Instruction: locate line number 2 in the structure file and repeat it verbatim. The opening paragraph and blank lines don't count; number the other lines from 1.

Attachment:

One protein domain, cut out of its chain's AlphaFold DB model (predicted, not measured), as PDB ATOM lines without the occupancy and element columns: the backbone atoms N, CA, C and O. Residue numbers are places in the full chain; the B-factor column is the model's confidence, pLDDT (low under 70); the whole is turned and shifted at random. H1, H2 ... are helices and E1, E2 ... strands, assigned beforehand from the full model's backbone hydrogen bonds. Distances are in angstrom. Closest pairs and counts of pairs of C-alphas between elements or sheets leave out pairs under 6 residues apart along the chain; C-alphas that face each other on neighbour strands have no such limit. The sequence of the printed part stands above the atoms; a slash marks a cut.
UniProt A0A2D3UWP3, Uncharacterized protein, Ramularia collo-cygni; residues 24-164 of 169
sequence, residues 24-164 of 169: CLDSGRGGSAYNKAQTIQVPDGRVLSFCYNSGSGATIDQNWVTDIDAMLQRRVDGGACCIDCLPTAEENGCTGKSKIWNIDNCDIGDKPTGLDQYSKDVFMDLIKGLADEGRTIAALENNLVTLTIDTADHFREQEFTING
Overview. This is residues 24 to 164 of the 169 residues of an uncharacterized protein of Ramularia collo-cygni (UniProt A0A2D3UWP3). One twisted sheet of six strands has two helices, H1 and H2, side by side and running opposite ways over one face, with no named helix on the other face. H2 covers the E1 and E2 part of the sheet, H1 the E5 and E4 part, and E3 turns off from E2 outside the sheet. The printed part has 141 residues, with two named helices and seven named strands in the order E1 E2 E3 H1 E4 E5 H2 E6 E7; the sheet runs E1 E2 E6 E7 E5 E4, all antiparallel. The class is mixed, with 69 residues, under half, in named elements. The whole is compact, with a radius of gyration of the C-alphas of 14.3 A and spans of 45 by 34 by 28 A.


sequence, residues 24-164 of 169: CLDSGRGGSAYNKAQTIQVPDGRVLSFCYNSGSGATIDQNWVTDIDAMLQRRVDGGACCIDCLPTAEENGCTGKSKIWNIDNCDIGDKPTGLDQYSKDVFMDLIKGLADEGRTIAALENNLVTLTIDTADHFREQEFTING